This post contains references to products from one or more of our advertisers. We may receive compensation when you click on links to those products. For an explanation of our Advertising Policy, visit this page.
Update: Accordng to Allegiant Air, the flight through the hurricane area happened at a perfectly safe altitude. “In the case of flight 2237, the dispatcher and flight crew were not only looking at the height of the storm, which was returning tops of around 20,000 – 25,000ft, but also utilizing a cutting edge turbulence forecasting product,” the airline said in an email to TPG. “The flight was at 34,000ft with more than 10,000ft of clearance from the tops of the thunderstorms. Crew reported an entirely smooth, turbulence-free flight.” This story has been edited to reflect that.
Delta made international headlines last year for its well-planned and perfectly executed flight into San Juan, Puerto Rico, between the rain bands of Hurricane Irma.
Maybe Allegiant wanted the same sort of acclaim. Or, maybe it figured it could save some fuel by riding solid tailwinds from the hurricane on a flight from Bangor, Maine (BGR) to Orlando’s Sanford (SFB) airport.
For whatever reason, the ultra low-cost carrier decided to fly directly above Hurricane Florence while all other commercial flights flew around the storm. Here’s just how wide of a berth other flights gave Hurricane Florence compared to the Allegiant flight:
According to flight data, the 29-year old McDonnell Douglas MD-80 (registration N415NV) flew above Hurricane Florence at 34,000 feet and at a ground speed of up to 580mph. The flight arrived 30 minutes early — despite departing 12 minutes late.
That’s much, much faster than hurricane hunters would dare fly through the core of a hurricane. Speaking to the Wall Street Journal this week, veteran pilot Ben Blair explained why hurricane hunter pilots only fly at 200mph: “If you get too fast going through that kind of severe turbulence, it can bend things on the aircraft.”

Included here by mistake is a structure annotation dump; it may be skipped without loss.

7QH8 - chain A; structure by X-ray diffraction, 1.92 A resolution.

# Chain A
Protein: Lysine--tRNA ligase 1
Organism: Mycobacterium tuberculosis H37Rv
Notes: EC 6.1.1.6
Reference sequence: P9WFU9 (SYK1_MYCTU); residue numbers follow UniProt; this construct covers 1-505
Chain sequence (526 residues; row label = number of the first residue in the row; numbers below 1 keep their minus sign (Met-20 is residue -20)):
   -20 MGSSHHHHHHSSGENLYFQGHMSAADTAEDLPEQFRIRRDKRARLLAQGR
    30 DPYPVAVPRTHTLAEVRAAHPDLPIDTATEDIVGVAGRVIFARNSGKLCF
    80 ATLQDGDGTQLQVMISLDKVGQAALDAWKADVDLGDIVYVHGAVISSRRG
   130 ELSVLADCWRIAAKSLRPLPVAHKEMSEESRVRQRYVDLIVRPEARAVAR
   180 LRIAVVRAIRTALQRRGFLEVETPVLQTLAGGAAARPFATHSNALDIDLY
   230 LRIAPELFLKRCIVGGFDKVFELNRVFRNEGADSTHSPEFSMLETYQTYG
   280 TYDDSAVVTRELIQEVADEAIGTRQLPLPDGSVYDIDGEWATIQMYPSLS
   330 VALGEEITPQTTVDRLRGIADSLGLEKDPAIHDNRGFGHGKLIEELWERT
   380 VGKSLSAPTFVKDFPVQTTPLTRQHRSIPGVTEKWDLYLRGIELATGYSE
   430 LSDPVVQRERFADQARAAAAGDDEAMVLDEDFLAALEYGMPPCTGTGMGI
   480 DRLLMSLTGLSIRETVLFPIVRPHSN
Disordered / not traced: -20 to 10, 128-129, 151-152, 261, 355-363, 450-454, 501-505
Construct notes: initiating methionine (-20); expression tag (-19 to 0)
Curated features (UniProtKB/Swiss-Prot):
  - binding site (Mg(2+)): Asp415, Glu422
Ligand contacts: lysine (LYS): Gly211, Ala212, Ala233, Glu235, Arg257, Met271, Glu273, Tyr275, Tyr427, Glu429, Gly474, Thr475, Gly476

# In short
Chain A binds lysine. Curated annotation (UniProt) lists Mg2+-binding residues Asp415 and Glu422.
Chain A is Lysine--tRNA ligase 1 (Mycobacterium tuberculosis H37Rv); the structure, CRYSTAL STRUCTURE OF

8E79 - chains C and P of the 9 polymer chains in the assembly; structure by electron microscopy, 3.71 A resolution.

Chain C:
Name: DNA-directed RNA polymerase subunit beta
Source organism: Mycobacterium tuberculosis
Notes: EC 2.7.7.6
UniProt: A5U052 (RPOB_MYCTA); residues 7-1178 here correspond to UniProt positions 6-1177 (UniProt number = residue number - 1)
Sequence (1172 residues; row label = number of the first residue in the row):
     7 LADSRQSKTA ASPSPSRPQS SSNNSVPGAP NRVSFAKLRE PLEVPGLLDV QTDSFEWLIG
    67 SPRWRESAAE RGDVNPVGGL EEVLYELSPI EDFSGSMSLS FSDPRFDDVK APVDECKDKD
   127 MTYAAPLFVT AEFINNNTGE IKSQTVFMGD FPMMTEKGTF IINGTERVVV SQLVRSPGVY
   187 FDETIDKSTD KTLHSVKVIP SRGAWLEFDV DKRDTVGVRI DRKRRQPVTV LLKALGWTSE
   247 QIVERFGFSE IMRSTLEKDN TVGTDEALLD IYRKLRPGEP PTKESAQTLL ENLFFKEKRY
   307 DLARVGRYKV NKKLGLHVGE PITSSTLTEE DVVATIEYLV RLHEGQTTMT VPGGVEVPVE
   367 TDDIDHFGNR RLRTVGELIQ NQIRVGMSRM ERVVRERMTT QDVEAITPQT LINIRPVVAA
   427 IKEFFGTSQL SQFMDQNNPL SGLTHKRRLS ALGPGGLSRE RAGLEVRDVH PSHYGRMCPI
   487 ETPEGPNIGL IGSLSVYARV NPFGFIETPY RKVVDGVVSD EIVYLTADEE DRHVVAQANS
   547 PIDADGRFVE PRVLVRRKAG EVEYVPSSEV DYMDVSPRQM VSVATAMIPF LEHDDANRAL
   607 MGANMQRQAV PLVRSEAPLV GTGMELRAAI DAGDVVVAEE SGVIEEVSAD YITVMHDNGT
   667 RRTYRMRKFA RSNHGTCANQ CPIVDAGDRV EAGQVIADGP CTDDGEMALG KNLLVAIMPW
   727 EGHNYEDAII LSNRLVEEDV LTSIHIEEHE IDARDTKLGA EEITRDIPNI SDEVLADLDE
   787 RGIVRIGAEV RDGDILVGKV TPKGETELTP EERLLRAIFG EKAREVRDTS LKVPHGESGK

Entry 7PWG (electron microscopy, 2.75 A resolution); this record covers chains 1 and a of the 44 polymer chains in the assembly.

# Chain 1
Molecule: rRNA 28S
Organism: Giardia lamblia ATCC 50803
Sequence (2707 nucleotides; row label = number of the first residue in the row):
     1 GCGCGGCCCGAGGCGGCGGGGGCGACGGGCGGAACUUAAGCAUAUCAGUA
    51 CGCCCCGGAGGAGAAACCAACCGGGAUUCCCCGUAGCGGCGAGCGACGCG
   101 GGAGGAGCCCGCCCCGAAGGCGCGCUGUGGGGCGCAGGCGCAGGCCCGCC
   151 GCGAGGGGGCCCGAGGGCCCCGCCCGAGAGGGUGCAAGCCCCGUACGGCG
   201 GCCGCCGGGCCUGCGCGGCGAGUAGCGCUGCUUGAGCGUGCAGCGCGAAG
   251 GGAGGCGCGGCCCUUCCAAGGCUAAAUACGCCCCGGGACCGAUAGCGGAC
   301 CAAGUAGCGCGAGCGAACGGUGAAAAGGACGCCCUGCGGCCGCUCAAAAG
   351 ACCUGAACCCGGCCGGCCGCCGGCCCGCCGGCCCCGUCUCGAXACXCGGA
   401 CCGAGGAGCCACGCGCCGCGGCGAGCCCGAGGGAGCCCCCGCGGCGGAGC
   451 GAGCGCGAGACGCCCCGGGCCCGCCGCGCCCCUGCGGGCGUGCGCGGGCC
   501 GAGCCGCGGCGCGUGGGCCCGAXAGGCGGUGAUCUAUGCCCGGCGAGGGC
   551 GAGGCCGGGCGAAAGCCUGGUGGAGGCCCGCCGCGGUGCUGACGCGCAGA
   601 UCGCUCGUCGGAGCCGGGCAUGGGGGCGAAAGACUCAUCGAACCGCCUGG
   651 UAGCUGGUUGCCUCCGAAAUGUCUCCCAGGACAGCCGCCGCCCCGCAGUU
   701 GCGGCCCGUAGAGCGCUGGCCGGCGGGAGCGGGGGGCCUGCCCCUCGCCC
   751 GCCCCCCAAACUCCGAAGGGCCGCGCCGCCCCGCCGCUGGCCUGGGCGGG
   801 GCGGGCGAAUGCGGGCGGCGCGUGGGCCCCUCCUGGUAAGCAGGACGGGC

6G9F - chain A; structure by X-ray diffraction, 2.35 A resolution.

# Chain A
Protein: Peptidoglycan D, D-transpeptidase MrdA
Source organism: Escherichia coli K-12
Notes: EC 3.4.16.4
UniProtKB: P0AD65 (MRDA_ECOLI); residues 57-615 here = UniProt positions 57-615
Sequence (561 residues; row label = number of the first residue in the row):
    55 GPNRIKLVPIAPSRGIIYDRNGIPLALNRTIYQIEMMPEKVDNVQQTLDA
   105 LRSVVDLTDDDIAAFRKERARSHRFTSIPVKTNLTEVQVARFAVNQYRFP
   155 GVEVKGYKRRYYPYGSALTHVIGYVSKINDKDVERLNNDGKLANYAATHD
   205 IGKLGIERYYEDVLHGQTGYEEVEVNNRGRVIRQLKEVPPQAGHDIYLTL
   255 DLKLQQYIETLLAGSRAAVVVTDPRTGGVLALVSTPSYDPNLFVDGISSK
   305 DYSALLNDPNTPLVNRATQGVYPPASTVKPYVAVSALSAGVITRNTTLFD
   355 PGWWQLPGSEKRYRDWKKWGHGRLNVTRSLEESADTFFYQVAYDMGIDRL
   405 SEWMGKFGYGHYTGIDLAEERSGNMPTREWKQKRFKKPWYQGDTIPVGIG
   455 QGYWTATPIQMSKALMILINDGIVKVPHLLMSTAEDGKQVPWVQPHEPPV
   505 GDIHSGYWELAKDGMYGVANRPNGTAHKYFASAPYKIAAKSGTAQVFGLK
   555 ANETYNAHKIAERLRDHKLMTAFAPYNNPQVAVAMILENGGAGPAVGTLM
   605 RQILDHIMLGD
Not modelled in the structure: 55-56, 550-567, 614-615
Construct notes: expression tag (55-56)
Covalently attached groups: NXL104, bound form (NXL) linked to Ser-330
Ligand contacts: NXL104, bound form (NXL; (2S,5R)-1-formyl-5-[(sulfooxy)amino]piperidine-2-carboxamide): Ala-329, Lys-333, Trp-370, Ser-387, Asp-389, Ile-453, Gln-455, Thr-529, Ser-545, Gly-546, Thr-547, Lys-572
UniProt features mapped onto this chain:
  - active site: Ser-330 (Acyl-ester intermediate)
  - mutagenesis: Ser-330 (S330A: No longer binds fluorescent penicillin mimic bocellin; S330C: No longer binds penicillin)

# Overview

That said, hurricane hunters usually only fly into and around hurricanes at 10,000 feet, far lower than the Allegiant flight did. So, to get an understanding of just how rough of a ride this would’ve been, I reached out to the National Weather Service. While they couldn’t speak to the weather conditions that this particular flight might have experienced, a spokesperson confirmed that the hurricane’s cirrus cloud shield ranged from 40,000 to 45,000 feet at the time the flight passed through the area.
It’s possible that the flight may have just skirted the outside of the core cloud wall — and in fact the crew, Allegiant says, reported a smooth flight. Even so, there’s another issue with flying so close to the storm: many airports in the area had closed due to the hurricane — limiting diversion options in case something went wrong.
H/T: Live Storm Chasers
The American Express Platinum card has some of the best perks out there: cardholders enjoy the best domestic lounge access (Delta SkyClubs, Centurion Lounges, and Priority Pass), up to a $200 annual airline fee credit as well as up to $200 in Uber credits, and mid-tier elite status at SPG, Marriott, and Hilton. Combined with the 60,000 point welcome offer -- worth $1,140 based on TPG's valuations -- this card is a no-brainer for frequent travelers. Here are 5 reasons you should consider this card, as well as how you can figure out if the $550 annual fee makes sense for you.
- Earn 60,000 Membership Rewards® points after you use your new Card to make $5,000 in purchases in your first 3 months.
- Enjoy Uber VIP status and free rides in the U.S. up to $15 each month, plus a bonus $20 in December. That can be up to $200 in annual Uber savings.
- 5X Membership Rewards® points on flights booked directly with airlines or with American Express Travel.
- 5X Membership Rewards points on prepaid hotels booked on amextravel.com.
- Enjoy access to the Global Lounge Collection, the only credit card airport lounge access program that includes proprietary lounge locations around the world.
- Receive complimentary benefits with an average total value of $550 with Fine Hotels & Resorts. Learn More.
- $200 Airline Fee Credit, up to $200 per calendar year in baggage fees and more at one qualifying airline.
- Get up to $100 in statement credits annually for purchases at Saks Fifth Avenue on your Platinum Card®. Enrollment required.
- $550 annual fee.
- Terms Apply.
- See Rates & Fees